Loneliness and the feeling of being unwanted is the most terrible poverty.
- Mother Teresa
Early in life we develop an initial belief about ourselves and a compensation for that self-belief.
Type 2 Initial Self-Belief: “I am unappreciated as I am.”
Type 2 Compensation: "I must find appreciation from and connection to people by responding to their needs and desires."
Over time this gets generalized beyond the self into a core focus that also shapes how we perceive and interact with the world at large.
Type 2 Core Focus: Appreciation comes from responding to the emotional needs and desires of others. This requires that I read their unspoken emotional cues in order to find a way to connect to and support them. From this I also find my role in the world and others' lives.
Personality characteristics that might arise from the type 2 core focus include:
The wings are represented by the numbers on either side of a given type as seen on the Enneagram symbol or diagram. These types are said to have an additional influence upon the type being looked at. The wing types for type 2 are type 1 and type 3.
Although type 2 is influenced by both wings, an individual will generally be influenced more by one of the wings than the other. The wing with more influence is said to be the preferred or dominant wing.
2 wing 1 (2w1) - preferred 1 wing
Common Name: The Servant
2 wing 3 (2w3) - preferred 3 wing
Common Name: The Host/Hostess
Below are samplings from some popular or well-known Enneagram authors. Click on the sources after the descriptions to further explore these interpretations.
The Two with a One-Wing: The Servant
People of this subtype combine warmth with seriousness of purpose, as they strive after personal goodness and selfless service. They can become extremely self-critical and neglectful of their health, denying their personal needs and tending to play the martyr.1
The Two with a Three-Wing: The Host/Hostess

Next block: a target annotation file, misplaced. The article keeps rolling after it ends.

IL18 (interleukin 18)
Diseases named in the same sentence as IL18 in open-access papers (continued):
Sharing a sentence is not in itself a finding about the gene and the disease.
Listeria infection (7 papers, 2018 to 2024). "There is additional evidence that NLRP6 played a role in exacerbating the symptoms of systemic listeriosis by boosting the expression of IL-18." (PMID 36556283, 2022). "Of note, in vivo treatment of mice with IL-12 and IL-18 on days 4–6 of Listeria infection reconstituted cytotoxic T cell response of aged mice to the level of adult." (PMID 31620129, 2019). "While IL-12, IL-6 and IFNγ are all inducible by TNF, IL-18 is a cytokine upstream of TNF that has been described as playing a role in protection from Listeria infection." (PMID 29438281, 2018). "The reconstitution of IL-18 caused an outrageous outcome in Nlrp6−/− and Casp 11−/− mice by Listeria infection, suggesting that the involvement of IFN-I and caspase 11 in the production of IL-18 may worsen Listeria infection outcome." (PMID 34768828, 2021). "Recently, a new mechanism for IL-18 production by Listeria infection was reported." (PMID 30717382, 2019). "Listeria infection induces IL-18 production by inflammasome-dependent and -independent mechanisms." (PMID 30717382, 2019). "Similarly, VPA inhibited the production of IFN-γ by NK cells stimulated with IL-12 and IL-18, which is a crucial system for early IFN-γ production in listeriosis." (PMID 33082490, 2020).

People of this subtype are more outgoing: they seek love through the creation of personal connection and making others feel good. They are not typically into overt care-taking; more often they consider their freindship and the quality of their attention to be a sufficient gift to others.1
Two with a One Wing (2w1): These Twos tend to be more dutiful and directly service-focused people. They feel their helping is serving a cause. Some take pride in simplicity.2
Two with a Three Wing (2w3): These Twos are more image-oriented people, and their helping is often more outward. They use charm and flair to engage others.2
Twos with a One wing may be more serious, critical, and dedicated to work.3
Twos with a Three wing may be more in the spotlight and focused on being successful.3
Twos with a One wing (2w1) are concerned about doing things properly. They want to be seen as dependable and responsible. With a One wing these Helpers are more critical of themselves, more controlling and more prone to guilt.4
Twos with a Three wing (2w3) are more ambitious, image-conscious and competitive. Extroverted and sometimes seductive like the Three (the Performer), they are more concerned about relationships and connections than Twos with a One wing.4
Twos with a stronger One wing tend to be more idealistic, objective, critical, and judgmental.5
Twos with a stronger Three wing tend to be more self-assured, ambitious, outgoing, and competitive.5
Two With a 1 Wing
This wing brings conscience and emotional containment to the basic Two style. May hold themselves to high standards. More discreet and respectful of other people’s boundaries.6
Two With a 3 Wing
This wing brings Twos an extra measure of sociability and the capacity to make things happen. Really get things done, serve effectively on projects that involve the well-being of others.6
To learn more about the basic type 2 or one of the wing types click on a link below.
The wing types of an Enneagram type are the types on either side of a type as seen on the Enneagram symbol.
Although both the wing types have an influence on the type between them, one wing type is often preferred over the other.
This preferred wing type has a stronger influence than the non-preferred wing type and creates a variation of the type (e.g., 9w8 vs. 9w1).
Enneagram Type with Wing Test
This is a very short test that determines your most likely type and preferred wing.
Select from paragraphs, similar to the method used by the
Essential Enneagram Test as found in The Essential Enneagram book.
Use when you want to know your type and preferred wing.
Enneagram Type Preference Test
This test produces a scored list of all nine types.
Questions are forced-choice, similar to the method used by the Riso-Hudson Enneagram Type Indictor (RHETI).
Use to determine type, wings, gut/heart/head types, and tri-center.
Enneagram Wing Comparison Test
This test compares the two wings of any type, producing a score for each wing.
Use when you know your type but not your preferred wing.
Enneagram Type Comparison Test
This test compares any two types, producing a score for each.
Use when not sure which of two types is your primary type and which is your preferred wing type.